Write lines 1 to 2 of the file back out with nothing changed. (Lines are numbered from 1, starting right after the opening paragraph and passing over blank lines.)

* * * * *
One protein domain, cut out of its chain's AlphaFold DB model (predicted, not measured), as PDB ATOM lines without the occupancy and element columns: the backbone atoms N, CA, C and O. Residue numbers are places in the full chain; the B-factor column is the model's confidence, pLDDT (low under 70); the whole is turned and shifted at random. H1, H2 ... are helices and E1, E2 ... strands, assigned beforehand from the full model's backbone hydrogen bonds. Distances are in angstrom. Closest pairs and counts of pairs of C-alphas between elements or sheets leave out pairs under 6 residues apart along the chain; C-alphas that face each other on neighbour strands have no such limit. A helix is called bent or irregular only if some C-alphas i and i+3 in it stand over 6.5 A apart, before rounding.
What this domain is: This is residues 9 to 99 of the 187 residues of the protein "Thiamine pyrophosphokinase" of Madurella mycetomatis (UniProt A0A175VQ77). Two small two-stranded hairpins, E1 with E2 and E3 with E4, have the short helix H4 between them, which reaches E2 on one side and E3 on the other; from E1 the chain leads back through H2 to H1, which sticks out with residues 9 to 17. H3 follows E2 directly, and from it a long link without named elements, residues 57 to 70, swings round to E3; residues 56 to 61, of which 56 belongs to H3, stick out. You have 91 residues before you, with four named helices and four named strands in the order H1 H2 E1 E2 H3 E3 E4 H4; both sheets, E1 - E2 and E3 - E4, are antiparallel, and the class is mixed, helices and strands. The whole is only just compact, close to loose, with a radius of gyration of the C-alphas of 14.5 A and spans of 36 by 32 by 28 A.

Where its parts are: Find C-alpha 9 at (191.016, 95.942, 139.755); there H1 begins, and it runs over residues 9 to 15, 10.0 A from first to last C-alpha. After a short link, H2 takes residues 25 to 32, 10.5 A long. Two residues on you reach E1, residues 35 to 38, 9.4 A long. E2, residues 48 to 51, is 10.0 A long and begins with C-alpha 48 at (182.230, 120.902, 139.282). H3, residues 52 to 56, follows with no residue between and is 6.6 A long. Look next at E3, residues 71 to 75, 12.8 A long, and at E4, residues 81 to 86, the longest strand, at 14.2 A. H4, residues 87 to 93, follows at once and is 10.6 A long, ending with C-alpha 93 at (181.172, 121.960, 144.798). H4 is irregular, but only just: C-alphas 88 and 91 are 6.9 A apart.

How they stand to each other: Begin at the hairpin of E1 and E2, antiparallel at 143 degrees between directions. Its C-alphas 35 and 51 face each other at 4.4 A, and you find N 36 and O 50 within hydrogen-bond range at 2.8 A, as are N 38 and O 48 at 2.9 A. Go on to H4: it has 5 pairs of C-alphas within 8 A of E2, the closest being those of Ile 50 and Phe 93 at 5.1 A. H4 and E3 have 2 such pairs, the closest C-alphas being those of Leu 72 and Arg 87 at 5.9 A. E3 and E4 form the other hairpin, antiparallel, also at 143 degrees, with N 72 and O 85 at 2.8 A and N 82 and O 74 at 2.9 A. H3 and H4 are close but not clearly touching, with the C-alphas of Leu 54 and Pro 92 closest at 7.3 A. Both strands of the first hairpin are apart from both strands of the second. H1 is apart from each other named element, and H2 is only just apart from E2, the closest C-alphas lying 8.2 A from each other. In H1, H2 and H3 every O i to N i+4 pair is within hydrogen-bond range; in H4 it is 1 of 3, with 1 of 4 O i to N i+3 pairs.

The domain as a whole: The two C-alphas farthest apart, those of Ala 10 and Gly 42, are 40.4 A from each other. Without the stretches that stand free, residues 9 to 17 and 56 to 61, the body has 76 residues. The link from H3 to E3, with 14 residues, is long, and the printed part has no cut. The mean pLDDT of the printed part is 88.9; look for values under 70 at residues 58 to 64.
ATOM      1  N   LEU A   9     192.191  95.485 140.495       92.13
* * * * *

What this domain is: This is residues 9 to 99 of the 187 residues of the protein "Thiamine pyrophosphokinase" of Madurella mycetomatis (UniProt A0A175VQ77). Two small two-stranded hairpins, E1 with E2 and E3 with E4, have the short helix H4 between them, which reaches E2 on one side and E3 on the other; from E1 the chain leads back through H2 to H1, which sticks out with residues 9 to 17. H3 follows E2 directly, and from it a long link without named elements, residues 57 to 70, swings round to E3; residues 56 to 61, of which 56 belongs to H3, stick out. You have 91 residues before you, with four named helices and four named strands in the order H1 H2 E1 E2 H3 E3 E4 H4; both sheets, E1 - E2 and E3 - E4, are antiparallel, and the class is mixed, helices and strands. The whole is only just compact, close to loose, with a radius of gyration of the C-alphas of 14.5 A and spans of 36 by 32 by 28 A.

Where its parts are: Find C-alpha 9 at (191.016, 95.942, 139.755); there H1 begins, and it runs over residues 9 to 15, 10.0 A from first to last C-alpha. After a short link, H2 takes residues 25 to 32, 10.5 A long. Two residues on you reach E1, residues 35 to 38, 9.4 A long. E2, residues 48 to 51, is 10.0 A long and begins with C-alpha 48 at (182.230, 120.902, 139.282). H3, residues 52 to 56, follows with no residue between and is 6.6 A long. Look next at E3, residues 71 to 75, 12.8 A long, and at E4, residues 81 to 86, the longest strand, at 14.2 A. H4, residues 87 to 93, follows at once and is 10.6 A long, ending with C-alpha 93 at (181.172, 121.960, 144.798). H4 is irregular, but only just: C-alphas 88 and 91 are 6.9 A apart.